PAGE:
Posted to the old TTA Press website on the 5th of June 2007:-
BLACKBIRD HOUSE by ALICE HOFFMAN
Vintage paperback, 225pp, £6.99
HAUNTED by CHUCK PALAHNIUK
Jonathan Cape hardback, 407pp, £12.99
It’s a widely acknowledged truism that mainstream publishers are not interested in short story collections because they don’t sell. You can however, if you are a canny writer of modern fables, slip one past the marketing gurus by pretending that it’s really a novel.
Take Alice Hoffman’s latest work, Blackbird House, as an example. The reader with an ingrained resistance to the short form can happily delude his or herself that these stories are, actually, chapters in a novel, the central character of which is that eponymous house. There are then, twelve ‘chapters’ spanning over two hundred years in the life of a house, telling the stories of all the people who have lived there, giving us their hopes and fears, secrets and ambitions, showing how the ghosts of the past still inhabit the present, a theme that recurs in Hoffman’s work, and along the way she sketches a rough history of the changing face of America itself.
‘The Edge of the World’ concerns the Hadley family, who built the house at the time of the American War of Independence, only for the father and both sons to go missing in a great storm, sending the wife mad with grief, and forever after the house is haunted by a spirit in the form of the blackbird kept as a pet by her youngest son. A beautiful tale, with the feel of a fairy story about it, the same sense of magic and the happy ever after, ‘The Witch of Truro’ tells of a young woman, bereft of family, who finds solace of sorts with the local blacksmith who lives in the old Hadley place. Skip forward to the Civil War years and the keenly felt ‘Insulting the Angels’, in which a young man is willing to risk everything to put a roof over the head of the woman he loves, but it is her who must make a sacrifice rather than compromise his innocence. ‘Black is the Colour of My True Love’s Hair’ offers further proof, if needed, of Hoffman’s range, injecting a note of droll humour in its depiction of the rivalry between two sisters, one beautiful but dull, and the other plain but clever, both with their hearts set on snaring the same man, a scientist who has come to investigate stories of a sea serpent. ‘The Conjuror’s Handbook’ complements the foregoing perfectly, but is told with greater seriousness and a harsher tone, as the victor’s grandson marries a Jewish survivor of the concentration camps, the two women forced to make friends for the sake of the man, a wonderful story of female wiles and the power of the human spirit to cope with adversity. A young man is stripped of his innocence when he becomes an accessory to the murder of a bullying husband in the grimly compelling story ‘The Wedding of Snow and Ice’, with the wife’s status as victim reinforced by the way in which the whole town simply ignores her plight. The last story, sorry I mean chapter, in the book, ‘Wish You Were Here’, brings the story full circle when a young woman with a terminal illness inherits the house from her parents and decides to move in, making friends with a young boy and her own peace with the world.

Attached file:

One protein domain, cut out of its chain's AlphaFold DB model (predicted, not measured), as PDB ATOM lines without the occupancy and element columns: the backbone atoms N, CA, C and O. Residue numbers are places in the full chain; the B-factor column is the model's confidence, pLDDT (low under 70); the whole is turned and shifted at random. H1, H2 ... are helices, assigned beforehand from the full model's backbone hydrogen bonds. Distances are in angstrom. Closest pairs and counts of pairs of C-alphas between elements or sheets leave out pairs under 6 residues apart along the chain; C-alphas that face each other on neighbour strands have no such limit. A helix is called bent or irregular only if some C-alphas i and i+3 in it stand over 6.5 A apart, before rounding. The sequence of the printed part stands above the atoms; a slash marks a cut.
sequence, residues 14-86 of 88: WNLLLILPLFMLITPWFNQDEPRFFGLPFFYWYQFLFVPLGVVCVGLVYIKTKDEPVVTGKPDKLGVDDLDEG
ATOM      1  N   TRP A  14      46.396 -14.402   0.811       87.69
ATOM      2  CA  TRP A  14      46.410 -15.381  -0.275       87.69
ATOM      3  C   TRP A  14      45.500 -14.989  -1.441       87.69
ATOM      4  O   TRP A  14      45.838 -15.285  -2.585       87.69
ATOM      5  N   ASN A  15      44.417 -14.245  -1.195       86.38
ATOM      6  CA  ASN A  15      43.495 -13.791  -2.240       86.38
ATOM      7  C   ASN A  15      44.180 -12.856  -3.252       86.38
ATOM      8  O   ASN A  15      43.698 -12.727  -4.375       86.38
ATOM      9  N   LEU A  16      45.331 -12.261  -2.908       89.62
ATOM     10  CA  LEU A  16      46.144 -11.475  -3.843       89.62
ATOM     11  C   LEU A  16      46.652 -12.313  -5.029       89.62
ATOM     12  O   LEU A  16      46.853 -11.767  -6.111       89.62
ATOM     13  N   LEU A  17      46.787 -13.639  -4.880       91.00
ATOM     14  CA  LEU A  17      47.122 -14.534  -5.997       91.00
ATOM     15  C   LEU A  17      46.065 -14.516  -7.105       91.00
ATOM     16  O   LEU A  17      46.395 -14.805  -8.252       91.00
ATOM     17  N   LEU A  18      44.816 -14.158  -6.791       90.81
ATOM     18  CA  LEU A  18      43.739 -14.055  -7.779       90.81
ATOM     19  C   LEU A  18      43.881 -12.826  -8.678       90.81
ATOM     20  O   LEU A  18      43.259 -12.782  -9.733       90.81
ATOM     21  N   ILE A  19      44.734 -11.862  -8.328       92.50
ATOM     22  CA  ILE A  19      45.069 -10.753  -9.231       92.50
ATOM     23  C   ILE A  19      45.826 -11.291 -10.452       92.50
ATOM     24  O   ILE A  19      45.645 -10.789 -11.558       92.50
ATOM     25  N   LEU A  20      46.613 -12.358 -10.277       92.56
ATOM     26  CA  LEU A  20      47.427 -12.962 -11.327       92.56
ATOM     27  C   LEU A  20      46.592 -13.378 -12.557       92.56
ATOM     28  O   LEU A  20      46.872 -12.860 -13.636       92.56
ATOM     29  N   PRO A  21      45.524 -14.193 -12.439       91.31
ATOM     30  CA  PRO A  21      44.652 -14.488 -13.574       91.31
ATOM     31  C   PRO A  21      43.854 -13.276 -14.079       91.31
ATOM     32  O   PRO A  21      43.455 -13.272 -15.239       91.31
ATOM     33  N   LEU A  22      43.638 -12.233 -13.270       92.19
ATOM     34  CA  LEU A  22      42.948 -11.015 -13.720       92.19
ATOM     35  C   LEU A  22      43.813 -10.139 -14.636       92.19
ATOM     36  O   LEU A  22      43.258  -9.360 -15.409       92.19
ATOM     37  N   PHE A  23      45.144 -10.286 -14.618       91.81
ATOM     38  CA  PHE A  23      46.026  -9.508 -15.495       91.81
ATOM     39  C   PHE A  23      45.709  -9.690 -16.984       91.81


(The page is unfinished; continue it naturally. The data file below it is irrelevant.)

It’s a fitting end to a beautiful collection of short pieces, each of which stands alone but together form much more than the sum of their parts, with themes returned to and Hoffman cleverly giving them a different slant, so that the rivalry of women in love is reflected in a mother’s adulation of her offspring, the plight of a concentration camp victim mirrored in that of a woman alienated by a small town air of propriety. The end result is then, not so much story collection or novel, but a fantastically wrought collage of incidents and events all of which, varied as they are, demonstrate that the important things – love, grief, friendship, family – have a universality that spans time and space to speak to us all.
Haunted comes with the tag line ‘A Novel of Short Stories’ and an opening quote from Poe’s Masque of the Red Death. Author Chuck Palahniuk (Fight Club, Choke, Invisible Monsters) is a man with a reputation for having his finger on the cultural zeitgeist and with Haunted he repackages Boccaccio’s Decameron for the reality TV generation and those for whom Warhol’s fifteen minute jibe is not so much ironic aside as mission statement.